Last Updated: Friday - 09/24/2010
Week of October 13, 2003
Catholic gambling in question
Calgary Diocese issues gambling ban
By RAMON GONZALEZ
WCR Staff Writer
Concerned about the spread of gambling in the province, some Alberta bishops are, once again, calling on Catholic groups to look for fundraising methods that do not involve games of chance.
"We cannot continue contributing to the culture of gambling," says Calgary Bishop Fred Henry, who recently asked parishes to refrain from fundraising through casinos and bingos. "We can survive without gambling. We did it before and we can do it now."
Edmonton Archbishop Thomas Collins has taken a softer approach. "Instead of issuing an order (against bingos and casinos), I'm encouraging individuals and organizations to find new ways of fundraising," he said.
Alberta dioceses began cracking down on bingos and casinos as fundraising methods about a decade ago, arguing that these activities have become more than entertainment and are a threat to people's livelihoods.
In their 1998 pastoral letter on gambling, The False Eden of Gambling, the bishops said gambling reflects neither Gospel values nor Christian inspiration as many marriages and families have been hurt or destroyed by the practice.
While some Catholic organizations have heeded the bishops' call, others, namely the Knights of Columbus, a number of parent advisory committees from Catholic schools and a handful of parishes, continue to raise hundreds of thousands of dollars through casinos and bingos.
These groups are among about 9,000 licensed charitable and religious organizations in Alberta that raise funds through legal gaming activity.
Last year Alberta charities earned more than $200 million through gaming, including $114.4 million from casinos and $50.4 million from bingo. The provincial government received $1.2 billion in gambling revenue last year.
More than 80 per cent of Albertans participate in some gambling activity. Of these, an estimated 5.2 per cent are considered to be at a moderate or high risk of developing a gambling problem.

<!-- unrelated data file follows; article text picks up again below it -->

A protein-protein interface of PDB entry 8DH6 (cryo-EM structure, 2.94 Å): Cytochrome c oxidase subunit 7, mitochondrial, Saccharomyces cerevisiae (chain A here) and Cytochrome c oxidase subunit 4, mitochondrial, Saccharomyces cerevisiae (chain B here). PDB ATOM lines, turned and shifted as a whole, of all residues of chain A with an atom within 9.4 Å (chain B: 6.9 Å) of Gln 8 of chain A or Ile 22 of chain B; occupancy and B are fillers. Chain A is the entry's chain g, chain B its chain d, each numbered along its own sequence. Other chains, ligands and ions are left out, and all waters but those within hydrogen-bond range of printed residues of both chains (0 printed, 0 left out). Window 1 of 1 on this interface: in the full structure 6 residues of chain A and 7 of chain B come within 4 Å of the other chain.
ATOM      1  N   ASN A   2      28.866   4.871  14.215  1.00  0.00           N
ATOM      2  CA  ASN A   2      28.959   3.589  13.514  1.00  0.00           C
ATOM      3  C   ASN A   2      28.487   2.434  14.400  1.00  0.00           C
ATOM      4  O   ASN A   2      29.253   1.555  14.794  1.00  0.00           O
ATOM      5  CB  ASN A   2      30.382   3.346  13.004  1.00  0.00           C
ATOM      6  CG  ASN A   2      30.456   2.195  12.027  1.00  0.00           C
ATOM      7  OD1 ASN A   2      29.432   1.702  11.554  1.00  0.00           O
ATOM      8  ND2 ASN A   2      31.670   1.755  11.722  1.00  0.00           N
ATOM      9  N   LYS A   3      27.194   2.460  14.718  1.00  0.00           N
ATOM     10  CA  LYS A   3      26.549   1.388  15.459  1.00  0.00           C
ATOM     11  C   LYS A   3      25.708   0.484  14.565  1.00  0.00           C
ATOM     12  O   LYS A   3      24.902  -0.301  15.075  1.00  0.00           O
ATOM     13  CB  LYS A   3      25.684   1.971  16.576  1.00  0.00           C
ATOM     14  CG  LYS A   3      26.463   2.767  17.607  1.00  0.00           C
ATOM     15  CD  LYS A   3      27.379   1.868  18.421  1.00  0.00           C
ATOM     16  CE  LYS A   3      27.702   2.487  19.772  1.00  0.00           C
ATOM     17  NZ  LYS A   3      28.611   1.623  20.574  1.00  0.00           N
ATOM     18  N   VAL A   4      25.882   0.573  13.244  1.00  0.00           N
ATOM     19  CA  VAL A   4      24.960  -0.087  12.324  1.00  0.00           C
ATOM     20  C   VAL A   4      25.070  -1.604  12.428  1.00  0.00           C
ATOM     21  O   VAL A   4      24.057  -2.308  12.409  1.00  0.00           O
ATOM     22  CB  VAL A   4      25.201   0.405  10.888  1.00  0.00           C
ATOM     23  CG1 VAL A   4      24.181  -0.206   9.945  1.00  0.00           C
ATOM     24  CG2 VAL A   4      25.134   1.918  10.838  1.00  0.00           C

Last January, St. John Bosco Parish raised about $65,000 in two days at an Edmonton casino and Father Romano Venturelli, the pastor, isn't losing any sleep over it.
"It's not that I agree with it but the impression that I have is that the people who go to casinos are people who have money to throw away," he said. "And we certainly need that money." Funds raised through the collection plate aren't enough to cover all the parish expenses, from operating costs to roof repairs, the priest explained.
Venturelli has less difficulty with casinos than with VLTs, which he says are available in every neighbourhood and are more addictive. Casinos, on the other hand, are away from neighbourhoods and people have to go out of their way to get to them.
St. John Bosco will stop casino fundraising if the archbishop says so. "If he doesn't, we will continue," Venturelli said. "I have many questions about this but they are not enough to make me think we should stop right now."
The school advisory council of Bishop Greschuk School, one of several parent councils in Edmonton that use casinos to raise funds, worked a casino Feb. 6 and 7. Principal Cori Chuippi didn't know the figure raised but said casinos are unbeatable as fundraisers. "Nothing else raises the same amount of money." Chuippi declined to comment about the ethical implications of casinos as fundraisers.
According to the school newsletter, the profits from the casino were used to "support the school goals in a number of invaluable ways - especially in the area of literacy and technology."
In the Diocese of Mackenzie-Fort Smith parishes, schools or diocesan organizations are simply not allowed to fundraise through gambling activity. That's because in 1993 Oblate Bishop Denis Croteau, describing gambling as a source of misery and suffering for the native communities in the North, banned bingo and other forms of gambling as fundraising methods.
Since then, the Diocese of Mackenzie Fort-Smith has not accepted any form of gambling revenue. Croteau once even turned down a large donation from the Knights of Columbus because it came from gambling profits. Other bishops are now trying to follow in his footsteps.
A few months ago Calgary's Bishop Henry asked all Church organizations to refrain from using bingos and casinos for fundraising. He thinks his diocese will become a gambling-free zone within two years. He gave two parishes that rely on bingo for operating revenues until 2005 to fall in line.
"This is one of the things we have to do to protect our own integrity as Roman Catholics," Henry said referring to the gambling ban. "If a parish really cannot sustain itself without bingo revenues then we have to begin to look at whether or not it really is a viable parish."
Archbishop Thomas Collins has not ruled out an outright ban on bingos and casinos. But for now he's talking to groups, urging them to find new ways of fundraising. "I really think that's the direction in which they should go."
About a year ago, Saskatoon Bishop Albert LeGatt and Ukrainian Eparch Michael Wiwchar gave the Saskatoon Knights of Columbus, who own and operate a bingo hall in the city, a year to come up with alternative ways of fundraising and with ways to limit the damage or danger of gambling addiction that might be present in the bingo hall.